Is it time the Executive Assistant role is redfined?
The Executive Assistant of today is far removed from the old era of the secretary as depicted in the the 1960s hit series Mad Men, with their haram of secretaries serving the executives. The secretary of those days has gone and been replaced by the executive assistant, now typically reserved for senior management. Today’s EA’s are a vital part of the executive office and are constantly facing increasingly complex responsibilities. In order to provide full support to the executive team and ensuring efficiency, the executive assistant is now well-versed on the company’s business strategy and mission.
The EA has exceptional organisational and time management skills. Often savvy negotiators and valuable networkers with high emotional intelligence. One of their key attributes is a strong resilience. An excellent EA needs to be head strong. If your character is sensitive and emotional, you will need to learn fast to leave those feelings at the door. It can be a tough gig!
Today’s Directors/CEO’s are looking for highly professional assistants, or as I like to refer as, executive associates or partners, whom they can rely on to be their right hand person, and who have the ability to stay on track and invest in organisations business growth on top of effective client management. Long gone are the days where secretaries were only required to handle simple administrative work. The EA is now no longer just acting as ‘Gate keepers’ between their bosses and the outside world, straddling the responsibilities between ‘The Executive’ and the rest of ‘The Business’, they now have the expertise to influence key relationships with clients as well as manage projects.
This leads me to my next question. Is it time the EA role is re-defined given the responsibilities within the company's structure and the challenges and opportunities beyond the title? My personal view is YES. As the right hand of most executives, the EA brings value by building strategic and successful long-term relationships within the team and with clients. If you are fortunate to be working in a company that truly appreciates the skills and expertise of their EA, it can be a very powerful relationship. We are after all often the CEO’s most trusted partner and confidante.
I know in my experience, going up to your CEO and letting them know a tender is going out because you leveraged relationships you have with your connections can be very powerful. Getting recognised for this however is often difficult. I often feel there is a stigma of the stereotypical assistant’s profile.
So, what are the opportunities beyond the title?
As quoted in the Harvard Business Review, “at very senior levels, the return on investment from a skilled assistant can be substantial. Consider a senior executive whose total compensation package is $1 million annually, who works with an assistant who earns $80,000. For the organization to break even, the assistant must make the executive 8% more productive than he or she would be working solo—for instance, the assistant needs to save the executive roughly five hours in a 60-hour workweek”.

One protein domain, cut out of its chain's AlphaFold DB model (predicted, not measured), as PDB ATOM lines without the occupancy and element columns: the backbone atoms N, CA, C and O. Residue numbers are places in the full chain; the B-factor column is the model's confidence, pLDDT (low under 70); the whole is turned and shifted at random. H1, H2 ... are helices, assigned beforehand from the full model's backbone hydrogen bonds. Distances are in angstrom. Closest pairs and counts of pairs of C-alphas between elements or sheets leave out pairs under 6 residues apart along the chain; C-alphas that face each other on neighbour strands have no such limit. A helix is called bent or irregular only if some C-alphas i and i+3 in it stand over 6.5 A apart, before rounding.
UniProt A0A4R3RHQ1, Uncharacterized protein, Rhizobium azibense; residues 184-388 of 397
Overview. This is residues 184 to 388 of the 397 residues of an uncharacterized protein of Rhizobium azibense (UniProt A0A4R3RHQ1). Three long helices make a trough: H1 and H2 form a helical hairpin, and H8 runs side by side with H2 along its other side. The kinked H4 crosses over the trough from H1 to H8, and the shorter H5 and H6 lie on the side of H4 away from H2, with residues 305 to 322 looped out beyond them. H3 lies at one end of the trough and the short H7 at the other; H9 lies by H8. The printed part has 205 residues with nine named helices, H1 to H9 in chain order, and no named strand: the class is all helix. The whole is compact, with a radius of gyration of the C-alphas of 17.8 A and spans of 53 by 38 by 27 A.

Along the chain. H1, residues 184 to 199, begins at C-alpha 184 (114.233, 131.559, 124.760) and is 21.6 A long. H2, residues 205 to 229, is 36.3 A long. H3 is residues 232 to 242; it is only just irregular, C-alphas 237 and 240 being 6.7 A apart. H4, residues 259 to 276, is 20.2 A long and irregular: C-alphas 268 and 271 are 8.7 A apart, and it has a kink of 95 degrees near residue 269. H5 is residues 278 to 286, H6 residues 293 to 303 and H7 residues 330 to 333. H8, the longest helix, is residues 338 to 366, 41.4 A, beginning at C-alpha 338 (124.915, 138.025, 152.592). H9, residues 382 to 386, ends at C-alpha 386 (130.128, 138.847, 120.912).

I have no doubt, our top performing EA’s bring incredible value to corporations, yet often their rewards are note equally considered to that of senior executives. Factoring in bonus schemes, options/share/equity in the business should be highly considered when on boarding a professional assistant, just like you would when negotiating terms for your Chief Commercial Officer for instance. When a top performing EA can be remunerated up to $140K, you take them seriously as a key partner in the executive team. A top-performing assistant “is crucial to being productive.”
A recent report by the International Association of Administrative Professionals (IAAP) revealed that the administrative professional’s role has changed dramatically, and many are involved in executive work more than ever before. The profile of the work required to be done by Secretaries, Office Managers, and PAs now requires a concerted combination of management, interpersonal and technical expertise including a creative work attitude.
Today’s administration professionals need to be versatile, tactful, organized, pro-active, and be able to think on their feet at a moment’s notice in a fast changing business environment. Not only exceptional organisational and management skills are essential, presentation skills, diplomacy, perception and an unparalleled ability to communicate effectively and productively with people at all levels are also a must.
Danielle is Managing Director of Sage Ventures Pty Ltd. Following decades of experience in public listed companies supporting CEO’s and Directors, Sage was founded to provide a specialised short-term executive support solution. Sage slot in seamlessly to assist your administrative resource needs. Sage are proud of their ability to work as an extension to our clients’ business.
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